- It may be wise to consider safe removal of mercury amalgams, as they can be a small but constant source of mercury in the bloodstream. See www.mercuryfreedentistry.org.uk for a comprehensive register of UK dental clinics which specialise in this.
Some examples include:
|DIRTY ||CLEAN |
|Strawberries ||Sweetcorn |
|Spinach ||Avocados |
|Nectarines ||Pineapples |
|Apples ||Cabbage |
|Peaches ||Onions |
|Pears ||Papaya |
Research shows that an organic diet consumption provides a dramatic and immediate protective effect against exposures to pesticides used in agricultural production.12 Adequate protein from various sources is important to provide a steady supply of amino acids needed to make detoxification enzymes. With animal sources ensure good quality grass-fed meat, which is higher in omega-3 and antioxidant content[xiii]
Key Detox Nutrients:
- Antioxidants are useful to counteract the free radicals created by detoxification of toxins in the body. Selenium, Copper and Zinc and Manganese are all useful for antioxidant enzymes.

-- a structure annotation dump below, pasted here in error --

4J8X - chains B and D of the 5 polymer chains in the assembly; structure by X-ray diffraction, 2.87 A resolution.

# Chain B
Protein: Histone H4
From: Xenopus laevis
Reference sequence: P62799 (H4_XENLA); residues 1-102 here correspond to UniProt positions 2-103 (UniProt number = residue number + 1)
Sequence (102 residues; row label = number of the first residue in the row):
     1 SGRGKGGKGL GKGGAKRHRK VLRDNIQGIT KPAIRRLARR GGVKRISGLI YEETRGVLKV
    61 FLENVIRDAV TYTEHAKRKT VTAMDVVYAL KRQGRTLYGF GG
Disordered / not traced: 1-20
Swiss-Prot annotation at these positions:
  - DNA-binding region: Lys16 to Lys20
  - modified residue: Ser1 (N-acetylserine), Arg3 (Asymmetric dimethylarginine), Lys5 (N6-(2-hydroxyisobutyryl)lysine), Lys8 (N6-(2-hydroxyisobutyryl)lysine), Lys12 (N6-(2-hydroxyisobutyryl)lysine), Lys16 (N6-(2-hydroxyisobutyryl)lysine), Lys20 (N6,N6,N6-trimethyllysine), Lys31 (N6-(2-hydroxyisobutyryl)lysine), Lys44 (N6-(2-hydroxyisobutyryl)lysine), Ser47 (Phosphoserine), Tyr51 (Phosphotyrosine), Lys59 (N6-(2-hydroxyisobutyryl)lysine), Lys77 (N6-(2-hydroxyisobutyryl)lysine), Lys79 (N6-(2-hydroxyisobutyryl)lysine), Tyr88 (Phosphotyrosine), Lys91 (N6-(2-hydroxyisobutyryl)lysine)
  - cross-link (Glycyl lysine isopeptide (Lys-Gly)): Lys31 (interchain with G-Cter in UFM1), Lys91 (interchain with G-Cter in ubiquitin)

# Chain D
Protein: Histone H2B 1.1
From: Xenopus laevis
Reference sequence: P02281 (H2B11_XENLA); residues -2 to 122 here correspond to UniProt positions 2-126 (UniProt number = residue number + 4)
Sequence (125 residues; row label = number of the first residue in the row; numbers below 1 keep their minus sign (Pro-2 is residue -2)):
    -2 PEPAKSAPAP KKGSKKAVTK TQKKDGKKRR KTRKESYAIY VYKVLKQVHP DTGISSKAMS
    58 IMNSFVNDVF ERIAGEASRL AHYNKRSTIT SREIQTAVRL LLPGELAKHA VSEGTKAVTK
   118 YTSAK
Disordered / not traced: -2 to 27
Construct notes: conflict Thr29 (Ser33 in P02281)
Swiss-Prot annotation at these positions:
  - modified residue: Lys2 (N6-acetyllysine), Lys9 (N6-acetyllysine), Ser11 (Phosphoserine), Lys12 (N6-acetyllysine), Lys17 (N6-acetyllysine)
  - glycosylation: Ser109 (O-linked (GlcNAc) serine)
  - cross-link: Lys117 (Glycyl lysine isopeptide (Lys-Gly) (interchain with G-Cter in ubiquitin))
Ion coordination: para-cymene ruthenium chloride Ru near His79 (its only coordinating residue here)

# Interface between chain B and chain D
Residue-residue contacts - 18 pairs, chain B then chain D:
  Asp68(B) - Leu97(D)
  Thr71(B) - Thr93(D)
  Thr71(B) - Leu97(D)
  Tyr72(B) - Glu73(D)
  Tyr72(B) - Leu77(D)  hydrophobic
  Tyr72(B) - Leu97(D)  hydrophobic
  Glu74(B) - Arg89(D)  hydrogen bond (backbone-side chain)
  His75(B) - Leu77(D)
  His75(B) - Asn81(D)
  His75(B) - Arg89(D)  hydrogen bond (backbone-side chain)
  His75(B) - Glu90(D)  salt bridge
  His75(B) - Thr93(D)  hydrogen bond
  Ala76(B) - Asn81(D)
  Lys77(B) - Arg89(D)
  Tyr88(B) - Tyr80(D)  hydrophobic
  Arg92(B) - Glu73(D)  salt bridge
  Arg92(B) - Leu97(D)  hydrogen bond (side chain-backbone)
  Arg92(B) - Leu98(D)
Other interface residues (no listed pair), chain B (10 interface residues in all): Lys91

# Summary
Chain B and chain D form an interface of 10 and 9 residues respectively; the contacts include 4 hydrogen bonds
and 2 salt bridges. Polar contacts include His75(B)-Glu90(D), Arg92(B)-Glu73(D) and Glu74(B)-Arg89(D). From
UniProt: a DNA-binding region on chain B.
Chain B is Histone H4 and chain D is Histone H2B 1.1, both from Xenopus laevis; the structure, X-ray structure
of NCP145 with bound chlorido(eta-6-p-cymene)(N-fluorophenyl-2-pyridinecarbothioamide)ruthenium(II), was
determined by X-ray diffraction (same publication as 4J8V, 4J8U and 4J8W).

- Glutathione is essential for the production of the antioxidant enzyme glutathione peroxidase, which helps to protect cells from oxidative damage.[xxiv] It promotes the elimination of various substances including heavy metals[xxv],[xxvi], paracetamol[xxvii] and pesticides[xxviii].
- N-acetyl cysteine is a form of the amino acid cysteine that can support heavy metal detoxification (such as mercury)[xxix] and the production of glutathione. It also protects the liver from chemical exposure and paracetamol toxicity.[xxx]
- Indole-3-carbinol is found in brassica vegetables such as broccoli, Brussel sprouts, cabbage, and cauliflower. This can support detoxification[xxxi] of hormones such as oestrogen, by supporting the enzymes in the liver.
- Turmeric contains the active ingredient curcumin. This stimulates the gallbladder to produce bile (used to eliminate toxins) and it also rejuvenates liver cells that breakdown harmful compounds.[xxxii]
- B vitamins have been shown to reduce the effects of ambient fine particles (air pollution) – specifically folic acid, vitamin B6 and vitamin B12.[xxxiii]
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[xxxiii] Zhong J et al. B vitamins attenuate the epigenetic effects of ambient fine particles in a pilot human intervention trial. PNAS. 2017; 114 (13): 3503-3508